In 2005, the Israeli Raëlian Guide Kobi Drori stated that the Lebanese government was discussing proposals by the Raëlian movement to build their "interplanetary embassy" in Lebanon. However, one condition was that the Raëlians did not display their logo on top of the building because it mixes a swastika and a Star of David. According to Drori, the Raëlians involved declined this offer, as they wished to keep the symbol as is.
Ideas how government and the economy should run
According to the book Geniocracy, creating a peaceful worldwide political union requires a form of government that favors intelligence over mediocrity. While having a democratic electoral apparatus, it differs from traditional liberal democracy by requiring members of the electorate to meet a minimum standard of intelligence. The thresholds proposed by the Raëlians are 50% above average for a candidate and 10% above average for a voter. Raëlians believe that a world government is only possible through establishing a global currency, a common language, and a transformation of militaries of the world into civil police.
In Raël's book, Extraterrestrials took me to their Planet, Raël claims that an extraterrestrial gave him the idea of Economic Humanitarianism. Under the establishment of Economic Humanitarianism, people would not have ownership of businesses or exploitable goods created by others. Instead, people would rent each of them for a period of 49 years. The founders would be able to receive the rents for up to 49 years or when they die, whichever is later. Any rents not inherited by relatives after 49 years would go to the State. By balancing inheritances, children would be born with enough financial means to forsake menial tasks for endeavors that may benefit the whole of humanity. Family houses could be inherited from generation to generation, free of rent.
In his much later book, Maitreya, Raël says the road to a world without money is capitalism and globalisation, as opposed to communism. Capitalism would allow those who contribute much to society to also contribute to its scientific and technological development. Under capitalism, society would produce as much money as it can. The money would become important in the short run as nanotechnology quickly lowers the cost of goods while putting many people out of work.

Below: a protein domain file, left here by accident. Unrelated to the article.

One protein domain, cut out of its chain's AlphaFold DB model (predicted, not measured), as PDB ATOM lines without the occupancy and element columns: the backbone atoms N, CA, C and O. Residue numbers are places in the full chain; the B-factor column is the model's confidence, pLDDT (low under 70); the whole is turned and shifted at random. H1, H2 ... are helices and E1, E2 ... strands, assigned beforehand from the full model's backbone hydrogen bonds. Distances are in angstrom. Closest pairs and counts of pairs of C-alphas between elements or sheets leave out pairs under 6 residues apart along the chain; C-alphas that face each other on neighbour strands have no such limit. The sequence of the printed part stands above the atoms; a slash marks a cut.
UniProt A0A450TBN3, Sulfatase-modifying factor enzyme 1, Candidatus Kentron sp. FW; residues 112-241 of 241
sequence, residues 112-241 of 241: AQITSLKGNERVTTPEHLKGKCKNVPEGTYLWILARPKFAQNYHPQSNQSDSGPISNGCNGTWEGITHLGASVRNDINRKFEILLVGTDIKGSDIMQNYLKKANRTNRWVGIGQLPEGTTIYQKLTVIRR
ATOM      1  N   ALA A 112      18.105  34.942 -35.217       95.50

According to Vorilhon's book Sensual Meditation, one should develop the ability to break free of habitual thoughts that prevent one from appreciating everyday phenomena. The book describes in detail six different meditations involving making full use of the lungs' capacity to expand and contract, oxygenating the blood and the cells within, imagining heat travelling upwards from toe to the head, allowing the skin to feel under itself, and experiencing touch with another person's body and examining their figure.
According to the book Maitreya by Vorilhon, love involves experiencing different varieties and possibilities that allow one to break habits in order to make life more pleasant and interesting and that it is the only thing that can stop war and injustice that persists in today's world. Raëlians believe in the right to form new religions or new political parties as long as they do not promote violence. As individualists, Raëlians believe that the one who gives the order to harm others is less at fault than the one who executes it.
Raëlians say they encourage adult homosexual, bisexual, and heterosexual relationships and that society should recognize them legally. However, government authorities such as those in Switzerland fear that Raëlians are a threat to public morals for supporting liberalized sex education for children. The authorities believe that such liberalized sex education teaches youth how to obtain sexual gratification which would encourage sexual abuse of underage children. The Raëlians disagree with those fears and stated that sex education done properly would involve educating parents as well as children.